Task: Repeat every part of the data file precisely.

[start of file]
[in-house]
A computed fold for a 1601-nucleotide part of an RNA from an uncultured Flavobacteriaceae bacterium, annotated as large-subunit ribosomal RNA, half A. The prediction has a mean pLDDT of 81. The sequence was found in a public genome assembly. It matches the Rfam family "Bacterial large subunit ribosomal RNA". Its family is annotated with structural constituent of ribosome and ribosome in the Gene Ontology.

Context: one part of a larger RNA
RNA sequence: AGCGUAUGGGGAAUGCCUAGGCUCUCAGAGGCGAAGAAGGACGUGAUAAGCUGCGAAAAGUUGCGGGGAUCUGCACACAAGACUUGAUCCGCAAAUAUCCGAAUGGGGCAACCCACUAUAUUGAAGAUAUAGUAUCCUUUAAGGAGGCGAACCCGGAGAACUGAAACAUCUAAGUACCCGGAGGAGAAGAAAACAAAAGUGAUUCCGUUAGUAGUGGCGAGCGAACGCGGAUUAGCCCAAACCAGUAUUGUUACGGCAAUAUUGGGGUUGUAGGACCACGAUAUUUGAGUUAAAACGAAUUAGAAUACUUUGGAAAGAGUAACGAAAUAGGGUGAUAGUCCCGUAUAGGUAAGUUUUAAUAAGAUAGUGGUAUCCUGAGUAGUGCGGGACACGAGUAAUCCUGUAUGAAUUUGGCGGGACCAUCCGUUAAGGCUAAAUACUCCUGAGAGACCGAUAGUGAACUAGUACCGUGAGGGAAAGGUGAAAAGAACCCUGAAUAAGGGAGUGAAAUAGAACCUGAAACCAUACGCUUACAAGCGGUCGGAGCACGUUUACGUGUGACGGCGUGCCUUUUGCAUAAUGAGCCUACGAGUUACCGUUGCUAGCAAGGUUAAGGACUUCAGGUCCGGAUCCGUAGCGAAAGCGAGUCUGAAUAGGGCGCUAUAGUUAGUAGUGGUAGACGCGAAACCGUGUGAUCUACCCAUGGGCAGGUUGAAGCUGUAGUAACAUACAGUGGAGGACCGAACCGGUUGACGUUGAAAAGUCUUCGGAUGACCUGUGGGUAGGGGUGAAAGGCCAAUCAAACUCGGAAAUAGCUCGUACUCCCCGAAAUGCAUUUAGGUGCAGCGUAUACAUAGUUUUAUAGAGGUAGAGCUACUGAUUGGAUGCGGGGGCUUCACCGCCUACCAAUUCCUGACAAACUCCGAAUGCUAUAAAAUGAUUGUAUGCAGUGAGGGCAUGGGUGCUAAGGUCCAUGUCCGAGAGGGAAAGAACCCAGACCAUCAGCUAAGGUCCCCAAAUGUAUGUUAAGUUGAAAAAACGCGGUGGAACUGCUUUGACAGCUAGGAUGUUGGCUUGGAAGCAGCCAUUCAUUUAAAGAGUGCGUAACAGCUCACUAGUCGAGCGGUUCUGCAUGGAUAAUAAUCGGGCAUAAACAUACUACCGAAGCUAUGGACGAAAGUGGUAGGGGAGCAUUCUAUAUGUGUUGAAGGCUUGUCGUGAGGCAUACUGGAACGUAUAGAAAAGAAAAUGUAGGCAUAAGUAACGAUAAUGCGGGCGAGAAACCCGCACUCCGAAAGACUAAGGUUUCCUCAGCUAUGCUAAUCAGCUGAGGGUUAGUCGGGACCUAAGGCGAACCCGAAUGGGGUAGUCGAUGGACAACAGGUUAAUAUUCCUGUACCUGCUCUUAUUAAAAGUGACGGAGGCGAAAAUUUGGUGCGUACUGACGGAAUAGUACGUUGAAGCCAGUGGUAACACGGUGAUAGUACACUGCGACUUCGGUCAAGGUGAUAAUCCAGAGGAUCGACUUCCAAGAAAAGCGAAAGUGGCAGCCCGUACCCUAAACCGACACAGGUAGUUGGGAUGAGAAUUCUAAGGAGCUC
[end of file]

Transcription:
[in-house]
A computed fold for a 1601-nucleotide part of an RNA from an uncultured Flavobacteriaceae bacterium, annotated as large-subunit ribosomal RNA, half A. The prediction has a mean pLDDT of 81. The sequence was found in a public genome assembly. It matches the Rfam family "Bacterial large subunit ribosomal RNA". Its family is annotated with structural constituent of ribosome and ribosome in the Gene Ontology.

Context: one part of a larger RNA
RNA sequence: AGCGUAUGGGGAAUGCCUAGGCUCUCAGAGGCGAAGAAGGACGUGAUAAGCUGCGAAAAGUUGCGGGGAUCUGCACACAAGACUUGAUCCGCAAAUAUCCGAAUGGGGCAACCCACUAUAUUGAAGAUAUAGUAUCCUUUAAGGAGGCGAACCCGGAGAACUGAAACAUCUAAGUACCCGGAGGAGAAGAAAACAAAAGUGAUUCCGUUAGUAGUGGCGAGCGAACGCGGAUUAGCCCAAACCAGUAUUGUUACGGCAAUAUUGGGGUUGUAGGACCACGAUAUUUGAGUUAAAACGAAUUAGAAUACUUUGGAAAGAGUAACGAAAUAGGGUGAUAGUCCCGUAUAGGUAAGUUUUAAUAAGAUAGUGGUAUCCUGAGUAGUGCGGGACACGAGUAAUCCUGUAUGAAUUUGGCGGGACCAUCCGUUAAGGCUAAAUACUCCUGAGAGACCGAUAGUGAACUAGUACCGUGAGGGAAAGGUGAAAAGAACCCUGAAUAAGGGAGUGAAAUAGAACCUGAAACCAUACGCUUACAAGCGGUCGGAGCACGUUUACGUGUGACGGCGUGCCUUUUGCAUAAUGAGCCUACGAGUUACCGUUGCUAGCAAGGUUAAGGACUUCAGGUCCGGAUCCGUAGCGAAAGCGAGUCUGAAUAGGGCGCUAUAGUUAGUAGUGGUAGACGCGAAACCGUGUGAUCUACCCAUGGGCAGGUUGAAGCUGUAGUAACAUACAGUGGAGGACCGAACCGGUUGACGUUGAAAAGUCUUCGGAUGACCUGUGGGUAGGGGUGAAAGGCCAAUCAAACUCGGAAAUAGCUCGUACUCCCCGAAAUGCAUUUAGGUGCAGCGUAUACAUAGUUUUAUAGAGGUAGAGCUACUGAUUGGAUGCGGGGGCUUCACCGCCUACCAAUUCCUGACAAACUCCGAAUGCUAUAAAAUGAUUGUAUGCAGUGAGGGCAUGGGUGCUAAGGUCCAUGUCCGAGAGGGAAAGAACCCAGACCAUCAGCUAAGGUCCCCAAAUGUAUGUUAAGUUGAAAAAACGCGGUGGAACUGCUUUGACAGCUAGGAUGUUGGCUUGGAAGCAGCCAUUCAUUUAAAGAGUGCGUAACAGCUCACUAGUCGAGCGGUUCUGCAUGGAUAAUAAUCGGGCAUAAACAUACUACCGAAGCUAUGGACGAAAGUGGUAGGGGAGCAUUCUAUAUGUGUUGAAGGCUUGUCGUGAGGCAUACUGGAACGUAUAGAAAAGAAAAUGUAGGCAUAAGUAACGAUAAUGCGGGCGAGAAACCCGCACUCCGAAAGACUAAGGUUUCCUCAGCUAUGCUAAUCAGCUGAGGGUUAGUCGGGACCUAAGGCGAACCCGAAUGGGGUAGUCGAUGGACAACAGGUUAAUAUUCCUGUACCUGCUCUUAUUAAAAGUGACGGAGGCGAAAAUUUGGUGCGUACUGACGGAAUAGUACGUUGAAGCCAGUGGUAACACGGUGAUAGUACACUGCGACUUCGGUCAAGGUGAUAAUCCAGAGGAUCGACUUCCAAGAAAAGCGAAAGUGGCAGCCCGUACCCUAAACCGACACAGGUAGUUGGGAUGAGAAUUCUAAGGAGCUC